Above we discussed that a Petition for Dissolution of Marriage must include a reference to the grounds for divorce – irretrievable breakdown of the marriage. So what else does the Petition require? The most important initial aspect is where the parties live, and therefore the jurisdiction in which the Petition must be filed. In Indiana, a Petition should be filed in the county in which the couple has resided for the preceding three (3) months. Parties also have the option of proceeding in a different county, so long as they agree. From there, the Petition will provide certain details concerning the marriage and the children of the marriage, if any. The following information should be included: the date of the marriage; the number of children of the marriage; the children’s name and dates of birth; a statement as to whether the wife is currently pregnant; and a statement as to whether either party is named in any other pending legal proceedings involving domestic violence, child abuse, protective orders or criminal charges. Petitions will also often include a general statement indicating that the parties have accumulated property and liabilities throughout the term of the marriage, and a request that the court enter an order regarding the distribution of the same. Lastly, the Petition should request that the court enter an order restraining both parties from transferring, encumbering or concealing any assets of the marriage while the matter is pending. This will ensure that whatever assets the parties had at the time the Petition was filed will still be in tact and eventually be distributed between the parties when the divorce is granted.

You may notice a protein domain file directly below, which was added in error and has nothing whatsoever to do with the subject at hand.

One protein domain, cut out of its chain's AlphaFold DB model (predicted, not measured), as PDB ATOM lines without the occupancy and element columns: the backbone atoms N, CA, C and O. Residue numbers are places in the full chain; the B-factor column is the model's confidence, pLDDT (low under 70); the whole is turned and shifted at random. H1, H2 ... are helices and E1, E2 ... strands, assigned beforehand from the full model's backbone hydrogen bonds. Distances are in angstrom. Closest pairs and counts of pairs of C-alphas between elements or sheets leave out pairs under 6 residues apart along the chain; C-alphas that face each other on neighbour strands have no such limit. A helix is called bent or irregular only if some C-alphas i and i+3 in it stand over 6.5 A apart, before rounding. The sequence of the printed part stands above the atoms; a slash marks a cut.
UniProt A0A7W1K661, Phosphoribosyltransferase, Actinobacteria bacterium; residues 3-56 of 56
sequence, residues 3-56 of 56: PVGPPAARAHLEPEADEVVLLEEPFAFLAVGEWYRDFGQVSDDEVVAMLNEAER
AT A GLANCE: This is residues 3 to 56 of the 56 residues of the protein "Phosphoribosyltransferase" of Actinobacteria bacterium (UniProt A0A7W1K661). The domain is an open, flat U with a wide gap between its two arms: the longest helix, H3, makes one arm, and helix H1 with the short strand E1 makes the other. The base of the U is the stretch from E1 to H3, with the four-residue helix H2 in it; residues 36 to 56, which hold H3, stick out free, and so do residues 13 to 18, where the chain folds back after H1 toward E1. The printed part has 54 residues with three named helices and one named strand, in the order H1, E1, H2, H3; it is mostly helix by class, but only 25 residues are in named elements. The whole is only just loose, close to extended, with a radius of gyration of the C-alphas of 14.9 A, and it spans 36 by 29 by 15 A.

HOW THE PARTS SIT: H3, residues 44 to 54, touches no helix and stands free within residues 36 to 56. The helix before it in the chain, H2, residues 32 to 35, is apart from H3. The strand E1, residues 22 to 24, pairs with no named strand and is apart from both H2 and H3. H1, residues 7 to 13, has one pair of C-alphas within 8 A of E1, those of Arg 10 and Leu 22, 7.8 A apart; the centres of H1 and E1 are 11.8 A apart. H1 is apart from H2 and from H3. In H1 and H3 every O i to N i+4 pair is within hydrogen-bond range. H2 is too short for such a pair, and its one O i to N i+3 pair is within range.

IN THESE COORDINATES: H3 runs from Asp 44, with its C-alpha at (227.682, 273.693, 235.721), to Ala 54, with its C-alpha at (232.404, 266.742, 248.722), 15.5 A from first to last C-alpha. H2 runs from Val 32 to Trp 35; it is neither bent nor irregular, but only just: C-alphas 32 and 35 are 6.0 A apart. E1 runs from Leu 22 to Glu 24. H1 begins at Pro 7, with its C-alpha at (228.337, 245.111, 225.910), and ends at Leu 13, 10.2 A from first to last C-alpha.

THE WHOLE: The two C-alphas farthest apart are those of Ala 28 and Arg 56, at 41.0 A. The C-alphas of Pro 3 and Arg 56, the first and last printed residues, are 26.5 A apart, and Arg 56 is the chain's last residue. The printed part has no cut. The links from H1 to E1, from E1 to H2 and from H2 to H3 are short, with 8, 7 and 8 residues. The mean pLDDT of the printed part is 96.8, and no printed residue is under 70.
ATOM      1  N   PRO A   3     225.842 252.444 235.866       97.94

This information, even when broken down, remains fairly complex and confusing. While individuals are certainly allowed to proceed with their divorce without legal representation (pro se), it is always recommended to seek the advice of an attorney experienced in family law.
Our next post in this blog series will discuss tips on finding the best attorney to meet your needs, as well as outlining what should be discussed in your initial consult with the attorney.